Only 6% of the fire services are women. That’s today – in 2014! I was shocked! Women comprise 14% of the police force and 32% of paramedics, so why are the fire services so low?!
We’ve been hired by Women and Firefighting Australiasia (WAFA) a non-profit professional organisation that supports women in the Australasian firefighting industry. They’re looking to boost recruitment of female firefighters and speed up the much needed attitudinal shift regarding women in the fire services.
Tess Tran from Breathing Light Photography and I went down to Canberra for 3 days to cover a conference hosted by WAFA, ‘Women at the fire front: Innovation, Motivation & Inspiration’.100 female firefighters and a handful of forward-thinking male firefighters from all around Australia and New Zealand attended.
Day 1 was at the training college and had the women honing their skills in large animal rescue and other things.
Day 2 was focused on culture change in the firies. It seems there are still sexist ideas about women not being physically or psychologically fit for the job, both within the fire services and in the community. Comments I heard over the days countering these ideas;
“we work in teams, the job never comes down to one person’s strength”
“some jobs are suited to tall people, others small people”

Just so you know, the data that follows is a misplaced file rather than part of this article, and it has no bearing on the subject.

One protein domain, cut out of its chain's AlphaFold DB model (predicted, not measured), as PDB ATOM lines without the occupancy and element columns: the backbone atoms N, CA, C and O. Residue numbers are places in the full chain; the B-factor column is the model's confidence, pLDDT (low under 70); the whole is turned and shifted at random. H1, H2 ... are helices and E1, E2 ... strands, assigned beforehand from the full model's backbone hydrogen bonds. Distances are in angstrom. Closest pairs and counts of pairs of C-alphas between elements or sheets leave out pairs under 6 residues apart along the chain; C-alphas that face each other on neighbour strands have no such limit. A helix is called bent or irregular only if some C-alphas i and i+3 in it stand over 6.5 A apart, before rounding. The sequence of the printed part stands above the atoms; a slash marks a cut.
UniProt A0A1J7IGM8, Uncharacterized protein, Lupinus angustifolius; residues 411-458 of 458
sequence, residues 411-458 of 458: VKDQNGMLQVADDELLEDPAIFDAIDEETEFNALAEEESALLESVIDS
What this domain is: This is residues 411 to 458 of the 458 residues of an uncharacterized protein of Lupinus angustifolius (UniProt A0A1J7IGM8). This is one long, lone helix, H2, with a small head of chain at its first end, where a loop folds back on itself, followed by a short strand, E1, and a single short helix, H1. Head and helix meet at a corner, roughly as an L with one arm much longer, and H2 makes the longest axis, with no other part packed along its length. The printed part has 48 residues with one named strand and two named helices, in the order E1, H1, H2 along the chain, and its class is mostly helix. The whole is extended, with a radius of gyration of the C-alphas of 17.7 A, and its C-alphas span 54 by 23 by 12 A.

“we only spend 7% of our time actually ‘on the hoses’ anyway, there are loads of different jobs that need doing the other 93% of the time”
‘it’s proven that diversity in the workplace improves service and innovation”
“i’ve been on the scene inundated with hysterical people and the blokes didn’t know what to say to them, it was me who talked to them and calmed them down”
I met some real trailblazers at the conference. Like Dawn Maynard and Michelle Young who were two out of the four first female firies in Australia to be recruited into the brigade in 1984. You could just tell they were stalwarts – good-natured but determined.
While there are definitely incidences of sexual harassment in the firies, like the woman who was secretly filmed by a colleague in the change rooms, the majority of the women said that the guys in their platoon were supportive. My favourite comment was, “the guys at my station let me be a firefighter and a woman.”
Something everyone seemed to agree on though was that for women in the brigade it was a case of ‘incapable until proven capable’. I got comments again and again that women had to prove themselves more than men with one woman saying, “to get the same recognition as men you have to prove yourself to be twice as good.”
Other foibles of the job included logistical problems with uniforms made for men with no designs suitable for women. This means that when women are out on a job, fighting a fire or otherwise, they have to take their whole uniform off to go to the bathroom – which can be rather undignified if they’re working on a highway with no bathroom nearby. One of the women whispered to me that she has a shewee in her kit, allowing her to urinate privately and hygienically while standing up.
I’m excited about this project. Yay for gender equality in the firies and yay for an action packed project
Photographs by Tessa Tran at Breathing Light Photography.